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Orthoptist at work

Orthoptist Job Description

Orthoptists are responsible for helping to diagnose and treat disorders that affect eye movements and the way the eyes and brain communicate. Your work will greatly improve the quality of patients’ lives.

You can find your next orthoptist job right here at Medacs. We have a wide range of roles to suit everyone.

Being an orthoptist

An orthoptist job is varied and interesting, as you’ll work with a range of patients who are experiencing eye movement problems. You could be responsible for:

  • Identifying serious neurological issues like MS and Parkinson’s disease
  • Assessing brain injuries that have affected the eyes
  • Assessing diabetic retinopathy
  • Helping children with problems like squints (strabismus) or amblyopia (lazy eyes)

You’ll work with other eye specialists, like ophthalmologists and optometrists, and healthcare professionals such as neurologists to offer your patients the best possible treatments. You may prescribe treatments, exercises and medicines, or refer patients to your colleagues if further investigations or surgery may be needed.

Orthoptists can work in a variety of settings, including:

  • Hospitals
  • Community clinics
  • Health centres
  • Specialist children’s centres
  • Schools

Typically, orthoptists work standard office hours (8–4 or 9–5) as most of their patients are seen on a routine basis. You may have to work shifts and can choose to take on additional roles to cover other members of staff.

Qualifications for orthoptist jobs

You’ll need to graduate from an approved orthoptics degree and register with the Health and Care Professions Council (HCPC) before beginning your career in this field. To qualify, you’ll need to have achieved five GCSEs above a grade C/4 and at least two A levels, including a science.

If you’ve already completed an undergraduate degree in a relevant subject (i.e. relating to sciences or medicine) you can complete a master’s in orthoptics instead. Both undergraduate and master’s courses will involve lots of time spent with patients gaining a practical knowledge of what orthoptics jobs look like day to day.

Orthoptist job salaries 

As an orthoptist working for the NHS, you’ll begin your career on band 5 of the Agenda for Change (AfC) pay scale. This means your base salary will be between £25,655 and £31,534, with an additional 5–20% added on top if you work in a high cost of living area in Greater London. Once your career progresses and you’ve held a band five position for at least a year, you can apply for more specialist roles and move up to band 6 (£31,365 to £37,890).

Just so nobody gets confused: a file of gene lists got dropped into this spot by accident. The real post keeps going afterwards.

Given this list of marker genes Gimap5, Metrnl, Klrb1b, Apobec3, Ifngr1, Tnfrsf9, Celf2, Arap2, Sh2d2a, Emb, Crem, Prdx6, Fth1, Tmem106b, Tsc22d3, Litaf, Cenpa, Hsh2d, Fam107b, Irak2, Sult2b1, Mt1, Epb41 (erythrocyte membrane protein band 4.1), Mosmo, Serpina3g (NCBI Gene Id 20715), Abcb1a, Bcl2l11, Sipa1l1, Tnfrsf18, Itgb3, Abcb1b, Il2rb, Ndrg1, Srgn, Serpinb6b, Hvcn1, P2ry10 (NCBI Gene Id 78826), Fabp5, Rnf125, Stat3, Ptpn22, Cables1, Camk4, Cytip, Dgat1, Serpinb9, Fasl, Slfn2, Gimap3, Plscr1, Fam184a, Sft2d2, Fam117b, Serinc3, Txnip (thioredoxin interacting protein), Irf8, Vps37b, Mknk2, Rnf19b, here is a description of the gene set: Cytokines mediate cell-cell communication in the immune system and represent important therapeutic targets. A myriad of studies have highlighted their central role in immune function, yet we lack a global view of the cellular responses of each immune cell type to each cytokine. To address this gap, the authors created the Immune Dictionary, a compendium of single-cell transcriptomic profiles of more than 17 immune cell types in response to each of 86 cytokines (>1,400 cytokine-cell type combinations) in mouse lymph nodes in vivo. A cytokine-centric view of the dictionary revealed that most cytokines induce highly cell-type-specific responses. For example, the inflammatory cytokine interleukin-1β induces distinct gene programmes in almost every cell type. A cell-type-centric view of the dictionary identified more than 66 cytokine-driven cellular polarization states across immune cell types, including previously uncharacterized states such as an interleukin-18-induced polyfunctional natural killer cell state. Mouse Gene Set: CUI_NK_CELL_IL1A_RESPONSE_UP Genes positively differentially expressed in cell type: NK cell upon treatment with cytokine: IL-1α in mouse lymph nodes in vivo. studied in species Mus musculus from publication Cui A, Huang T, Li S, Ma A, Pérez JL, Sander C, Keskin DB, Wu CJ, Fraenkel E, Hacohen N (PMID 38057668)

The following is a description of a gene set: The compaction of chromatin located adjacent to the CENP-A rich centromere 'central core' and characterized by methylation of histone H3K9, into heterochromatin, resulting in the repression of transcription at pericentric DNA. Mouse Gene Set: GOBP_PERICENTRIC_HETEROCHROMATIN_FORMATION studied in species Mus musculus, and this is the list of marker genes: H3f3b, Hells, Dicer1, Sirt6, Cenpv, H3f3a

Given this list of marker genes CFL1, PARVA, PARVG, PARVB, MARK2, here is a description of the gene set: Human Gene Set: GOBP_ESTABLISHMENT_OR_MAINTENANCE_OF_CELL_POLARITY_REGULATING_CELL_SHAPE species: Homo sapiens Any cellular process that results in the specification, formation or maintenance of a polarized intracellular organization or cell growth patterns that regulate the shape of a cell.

You can also opt to work for private healthcare companies as an orthoptist. Your pay may be higher, but it’s likely to vary based on the employer, your location and the responsibilities you take on as part of the role.

Key skills for orthoptist jobs

You’ll need more than just qualifications to thrive in any orthoptics job. There are a number of skills and traits that will help you, including:

  • Ability to work with both adults and children
  • Great communication skills
  • Ability to explain potentially complex medical terminology in a way patients understand
  • Strong organisational skills
  • Excellent attention to detail
  • Great decision-making
  • Hand–eye coordination

Where can a career as an orthoptist take you?

Once you’ve qualified and completed your preceptorship (working under a more experienced orthoptist) you can start working towards moving into a management position in your field. This will involve overseeing a department of other orthoptists and assisting more junior colleagues. You can also choose to specialise in a certain area of orthoptics and play a role in discovering new treatments and approaches. Common areas of ‘advanced clinical practice’ include:

  • Cataracts
  • Glaucoma
  • Low vision and nystagmus
  • Macular degeneration
  • Medical retina
  • Neuro-ophthalmology
  • Paediatric ophthalmology
  • Strabismus management (pre/post-operative and assistant in theatre)
  • Strokes
  • Uveitis

Alternatively, you could opt for a research-based role, working behind the scenes to advance this field of medicine. Another option is to move into education, which will see you teach the next generation everything you know about orthoptics.

Joining the British and Irish Orthoptic Society (BIOS) is a great choice no matter where your career takes you, as it will help you keep your knowledge up to date and skills as sharp as possible.

What’s next?

Looking for a role that fits your lifestyle, commitments and career goals? Browse a range of jobs and apply right here at Medacs. We receive more than 1,000 new roles every day across all NHS frameworks and get first sight of agency-allocated shifts at more than 150 NHS Trusts. Book work on a long- or short-term basis or find a permanent role that allows you to do what you love.

It’s easy to take your career to the next level with Medacs. We offer an extensive range of free CPD training courses, allowing you to further your knowledge any time you’d like and stay registered with the HCPC. We can also help you access free and discounted appraisals any time you need, saving you both time and money. Our dedicated team can help you with everything from pay negotiations to advice about the next step in your career.

Browse and apply for the latest orthoptist jobs

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